This article first appeared in the Daytona Beach News-Journal Online, October 21, 2019
A Bethune-Cookman symposium, “Before 1619,” is a look back at 400 years since the arrival of the first African slaves in Virginia, and before, as the first Africans had arrived in Florida as early as 1528.
Estevanico — the first African to explore America — landed in La Florida in 1528.
That’s 91 years BEFORE 1619, the year being commemorated around the nation as the first slaves’ arrival in Virginia. That’s 36 years after Christopher Columbus’ discovery of America and 36 years before the birth of William Shakespeare.
Estevanico, a nickname for Esteban de Dorantes, was a native Moroccan whose adventures took him all the way to the American Southwest and Mexico. He will be just one of the figures discussed at an open symposium at Bethune-Cookman University starting at 1:45 p.m. Thursday.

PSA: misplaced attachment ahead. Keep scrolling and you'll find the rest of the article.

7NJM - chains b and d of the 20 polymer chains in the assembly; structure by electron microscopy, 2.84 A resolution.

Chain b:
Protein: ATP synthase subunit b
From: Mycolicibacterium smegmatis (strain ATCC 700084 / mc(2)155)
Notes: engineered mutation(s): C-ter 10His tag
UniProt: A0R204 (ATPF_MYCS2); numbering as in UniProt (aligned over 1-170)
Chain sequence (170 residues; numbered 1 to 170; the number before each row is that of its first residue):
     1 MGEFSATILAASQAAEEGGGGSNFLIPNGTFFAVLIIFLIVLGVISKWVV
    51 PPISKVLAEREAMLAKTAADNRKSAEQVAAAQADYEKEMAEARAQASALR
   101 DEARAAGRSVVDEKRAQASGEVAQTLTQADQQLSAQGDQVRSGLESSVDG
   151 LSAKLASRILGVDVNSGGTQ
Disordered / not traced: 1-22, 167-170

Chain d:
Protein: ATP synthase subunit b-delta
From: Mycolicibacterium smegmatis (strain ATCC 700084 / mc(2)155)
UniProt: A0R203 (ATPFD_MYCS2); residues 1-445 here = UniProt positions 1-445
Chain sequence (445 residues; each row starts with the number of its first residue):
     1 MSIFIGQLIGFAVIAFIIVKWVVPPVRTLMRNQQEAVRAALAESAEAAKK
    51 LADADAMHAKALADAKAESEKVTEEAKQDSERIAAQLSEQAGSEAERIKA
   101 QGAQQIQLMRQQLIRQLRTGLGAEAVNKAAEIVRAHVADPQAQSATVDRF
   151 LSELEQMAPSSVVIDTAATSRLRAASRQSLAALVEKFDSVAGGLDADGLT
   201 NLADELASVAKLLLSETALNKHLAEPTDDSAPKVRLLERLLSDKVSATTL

“The African Presence in America Before 1619: A Symposium for a New Narrative,” will bring together historians to help attendees better understand a more complete picture of African-American history in the United States.
Sheila Flemming-Hunter, a Bethune-Cookman alumna and former faculty member, helped organize the symposium along with former colleague Winifred Johnson, an associate professor of history at B-CU. Flemming-Hunter said former Florida state Sen. Tony Hill, a member of the Florida African American History Task Force, had the vision for the symposium.
Flemming-Hunter is on the board of the Association for the Study of African American Life and History, the organization that founded Black History Month, and told The News-Journal African-American history does not begin with Jamestown, Virginia.